Earlier this year, energy experts were jumping in front of microphones to declare that gasoline prices would rise to the range of $5.50 - $6.00 per gallon during this year.
On May 20, on a CNBC morning show, one expert declared that gasoline would rise to the $12 - $15 per gallon range. Educated at the finest schools, employed by big-name corporations, paid unholy sums of money for their knowledge, these experts all waited in line for their chance to dance in national forums and warn of ever-increasing gasoline prices.

On June 10, a lone voice came from out of the wilderness; only one humble soul had the courage and genius to publicly go against the experts and dare to suggest that gasoline prices would drop to $3.50 per gallon range by November 1. Of course, our hero was right; here it is, Oct 4 and the national price of Gasoline is down to $3.63 per gallon and trending lower, while here in Waukegan, IL the major brand price is already down to $3.51 per gallon, and $3.41 at the cut-rate stations.

Our hero patiently awaits his awards; he does prefer cash.

James A. Zachary Jr.

Friday, October 3, 2008

BAILOUT!



The fatheads in Washington passed the BAILOUT bill today. Somehow, the press was coerced into renaming it the “financial rescue plan,” in lockstep with the politicians. Rescue plan my ass; it was a damn BAILOUT for a big bunch of screwed up institutions. It does not do a damn thing for you or me. There was a GLARING lack of legislation in the BAILOUT to eliminate sub-prime loans and credit swaps. Instead of paying for a tanker load of water, politicians chose to put out a fire by throwing paper money at it. Nice job, morons.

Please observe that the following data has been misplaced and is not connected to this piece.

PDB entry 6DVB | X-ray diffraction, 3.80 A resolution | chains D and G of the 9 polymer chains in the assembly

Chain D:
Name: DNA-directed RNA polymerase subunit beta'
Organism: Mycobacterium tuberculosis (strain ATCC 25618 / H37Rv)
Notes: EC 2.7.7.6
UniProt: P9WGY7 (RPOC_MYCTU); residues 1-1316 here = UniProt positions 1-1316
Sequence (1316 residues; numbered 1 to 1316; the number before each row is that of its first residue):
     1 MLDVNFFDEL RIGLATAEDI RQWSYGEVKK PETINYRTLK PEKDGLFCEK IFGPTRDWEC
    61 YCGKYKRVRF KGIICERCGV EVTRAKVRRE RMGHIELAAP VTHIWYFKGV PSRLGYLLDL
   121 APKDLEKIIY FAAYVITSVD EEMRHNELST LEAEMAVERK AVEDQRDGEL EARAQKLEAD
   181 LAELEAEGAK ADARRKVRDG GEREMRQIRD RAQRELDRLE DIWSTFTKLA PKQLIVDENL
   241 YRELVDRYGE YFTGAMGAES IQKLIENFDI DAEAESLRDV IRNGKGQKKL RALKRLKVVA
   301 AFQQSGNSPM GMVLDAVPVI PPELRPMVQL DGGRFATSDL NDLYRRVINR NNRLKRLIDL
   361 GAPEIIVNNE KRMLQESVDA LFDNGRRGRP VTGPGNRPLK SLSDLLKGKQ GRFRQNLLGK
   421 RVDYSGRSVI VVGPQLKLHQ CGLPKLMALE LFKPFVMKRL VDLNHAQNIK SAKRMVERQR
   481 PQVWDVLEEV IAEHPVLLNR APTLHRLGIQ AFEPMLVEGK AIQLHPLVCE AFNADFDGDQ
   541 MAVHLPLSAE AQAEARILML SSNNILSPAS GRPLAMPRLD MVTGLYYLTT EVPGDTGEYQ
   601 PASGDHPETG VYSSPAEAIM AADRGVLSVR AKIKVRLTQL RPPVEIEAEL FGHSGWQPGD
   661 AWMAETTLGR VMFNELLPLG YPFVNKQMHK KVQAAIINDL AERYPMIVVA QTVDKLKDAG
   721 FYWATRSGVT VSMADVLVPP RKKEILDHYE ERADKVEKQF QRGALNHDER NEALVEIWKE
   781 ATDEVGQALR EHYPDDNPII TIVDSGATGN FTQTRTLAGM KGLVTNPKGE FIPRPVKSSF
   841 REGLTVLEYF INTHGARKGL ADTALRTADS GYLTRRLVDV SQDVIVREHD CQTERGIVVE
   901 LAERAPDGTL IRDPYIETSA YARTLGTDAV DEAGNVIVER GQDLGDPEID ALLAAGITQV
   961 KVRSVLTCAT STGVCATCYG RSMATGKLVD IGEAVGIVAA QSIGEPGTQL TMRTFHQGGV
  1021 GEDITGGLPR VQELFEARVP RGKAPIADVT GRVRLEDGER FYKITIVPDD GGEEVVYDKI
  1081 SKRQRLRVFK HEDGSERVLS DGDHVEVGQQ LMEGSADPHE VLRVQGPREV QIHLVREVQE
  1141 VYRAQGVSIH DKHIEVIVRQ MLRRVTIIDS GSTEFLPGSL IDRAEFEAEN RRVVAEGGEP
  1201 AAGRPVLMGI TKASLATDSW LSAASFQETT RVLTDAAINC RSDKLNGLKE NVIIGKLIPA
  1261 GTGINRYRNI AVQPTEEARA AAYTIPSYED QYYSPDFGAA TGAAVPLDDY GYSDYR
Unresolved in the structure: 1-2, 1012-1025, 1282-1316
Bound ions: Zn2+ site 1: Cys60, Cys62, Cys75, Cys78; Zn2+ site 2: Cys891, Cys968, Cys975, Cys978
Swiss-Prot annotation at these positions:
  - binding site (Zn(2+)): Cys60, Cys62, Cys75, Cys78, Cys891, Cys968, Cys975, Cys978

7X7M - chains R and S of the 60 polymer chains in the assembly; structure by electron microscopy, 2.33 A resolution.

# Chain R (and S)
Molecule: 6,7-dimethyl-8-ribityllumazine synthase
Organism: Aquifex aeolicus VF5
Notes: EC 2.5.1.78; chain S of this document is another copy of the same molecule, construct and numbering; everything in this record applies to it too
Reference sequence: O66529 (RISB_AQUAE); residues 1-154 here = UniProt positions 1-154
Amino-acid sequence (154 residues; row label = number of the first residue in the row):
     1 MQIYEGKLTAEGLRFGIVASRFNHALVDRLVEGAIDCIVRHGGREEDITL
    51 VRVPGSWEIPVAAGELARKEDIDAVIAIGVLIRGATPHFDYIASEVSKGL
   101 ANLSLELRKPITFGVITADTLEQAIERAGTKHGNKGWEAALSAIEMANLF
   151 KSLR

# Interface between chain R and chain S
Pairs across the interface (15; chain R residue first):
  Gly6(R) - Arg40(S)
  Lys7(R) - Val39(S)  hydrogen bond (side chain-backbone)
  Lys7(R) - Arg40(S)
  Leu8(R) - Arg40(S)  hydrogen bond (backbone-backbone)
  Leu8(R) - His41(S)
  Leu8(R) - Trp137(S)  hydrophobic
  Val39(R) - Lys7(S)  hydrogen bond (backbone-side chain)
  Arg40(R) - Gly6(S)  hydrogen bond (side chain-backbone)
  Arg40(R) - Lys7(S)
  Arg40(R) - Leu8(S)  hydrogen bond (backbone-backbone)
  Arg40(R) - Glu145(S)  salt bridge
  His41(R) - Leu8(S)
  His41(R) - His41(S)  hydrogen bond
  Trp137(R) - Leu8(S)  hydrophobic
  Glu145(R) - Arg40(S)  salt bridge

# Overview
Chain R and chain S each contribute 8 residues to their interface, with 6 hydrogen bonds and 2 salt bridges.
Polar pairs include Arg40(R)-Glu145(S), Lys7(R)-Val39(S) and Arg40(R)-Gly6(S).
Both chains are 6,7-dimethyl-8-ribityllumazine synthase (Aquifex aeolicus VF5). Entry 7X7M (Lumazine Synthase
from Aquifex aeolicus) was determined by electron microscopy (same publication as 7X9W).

Congress passed a funding bill for
Amtrak on October 1. Amtrak is now a popular “idea” since it moves more people for less fossil fuel than do cars, and ridership sharply increased when the price of gasoline was at its peak. Senator Obama voted for the bill, Senator McCain voted against it. Jeez, McCain, can you give me one freaking reason I should vote for you? Your “pro-gun” record is hardly sterling, and now you stand out as “anti-Amtrak.” I am an independent voter that is on the conservative side. I cannot find a party to identify with; too many Republicans are far to the right of the Taliban, and too many Democrats are far to the left of Lenin. Amtrak is but a drop in Washington’s red inkwell, and Amtrak provides super service, a service vital to our economy, and vital to homeland security. REPUBLICANS, CAN YOU HEAR ME NOW? AMTRAK IS A GOOD THING!

Ah well, onto matters more mundane. Have you ever wondered why some people don’t retire when they get the chance, or why many of those who do retire run back to the workforce in very short order? Quite simply, a job is an excuse to keep people from doing those endless household chores they have put off for so many years. After putting in a sixty-hour workweek cleaning the garage and painting exterior house trim, you are nowhere near being finished and nobody is handing you a paycheck for your efforts. Still, I’d rather be here than there, doing this rather than doing that. The weather has been great this fall, most days perfect for outside work.

Thinking ahead to winter, my Toro snow blower has had ten years of heavy use, so I am watching the sales for an opportunity to pick up a new one, something a little wider and with a bit more horsepower. I doubt global warming will be enough to keep my driveway clear this winter.

Thanks for stopping by.

James A. Zachary Jr.